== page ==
Macchiarini May Face Involuntary Manslaughter Charges

The embattled stem cell researcher faces a new investigation exploring his culpability in the deaths of two patients he treated.

Bob Grant
Bob Grant

Bob Grant is Editor in Chief of The Scientist, where he started in 2007 as a Staff Writer.

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Jun 23, 2016

PIXABAY, DEBORABALVESThe artificial organ researcher who was fired from Sweden’s Karolinska Institute earlier this year has been charged with involuntary manslaughter for the deaths of two of his patients, upon whom he performed artificial trachea transplants, according to Swedish prosecutors. After years of ethical inquiries into his research and clinical practice, Paolo Macchiarini was informed last week of the criminal investigation that may end in formal charges of involuntary manslaughter. The investigation will likely center on two patients Macchiarini treated in the U.S.: one a 2-year-old girl who died in 2013, several months after the procedure; the other, an adult male in Baltimore, who died in 2011, three months after his surgery.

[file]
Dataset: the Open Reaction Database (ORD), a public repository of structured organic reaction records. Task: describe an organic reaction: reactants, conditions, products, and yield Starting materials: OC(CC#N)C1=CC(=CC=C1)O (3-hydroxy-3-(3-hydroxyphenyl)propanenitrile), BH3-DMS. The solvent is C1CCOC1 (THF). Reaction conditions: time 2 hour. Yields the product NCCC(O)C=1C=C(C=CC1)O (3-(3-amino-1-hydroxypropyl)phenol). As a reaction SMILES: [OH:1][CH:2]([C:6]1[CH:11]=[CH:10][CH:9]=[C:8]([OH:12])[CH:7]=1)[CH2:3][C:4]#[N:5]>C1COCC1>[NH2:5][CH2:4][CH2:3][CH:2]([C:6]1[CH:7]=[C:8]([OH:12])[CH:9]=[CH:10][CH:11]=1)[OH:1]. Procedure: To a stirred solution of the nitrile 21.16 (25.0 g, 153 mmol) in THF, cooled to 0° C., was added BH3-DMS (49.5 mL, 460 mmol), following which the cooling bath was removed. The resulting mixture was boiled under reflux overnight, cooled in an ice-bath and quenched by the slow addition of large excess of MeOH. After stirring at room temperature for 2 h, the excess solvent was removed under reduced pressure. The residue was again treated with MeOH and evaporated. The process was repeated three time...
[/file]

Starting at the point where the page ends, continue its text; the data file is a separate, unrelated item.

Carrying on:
“Of course with the accusations that were made against me last year the prosecutor has to investigate, and I have been very happy to give them any information that they need for that investigation,” Macchiarini told the...

If Macchiarini is charged with aggravated involuntary manslaughter, he could face between six months and six years in prison.

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Macchiarini May Face Involuntary Manslaughter Charges

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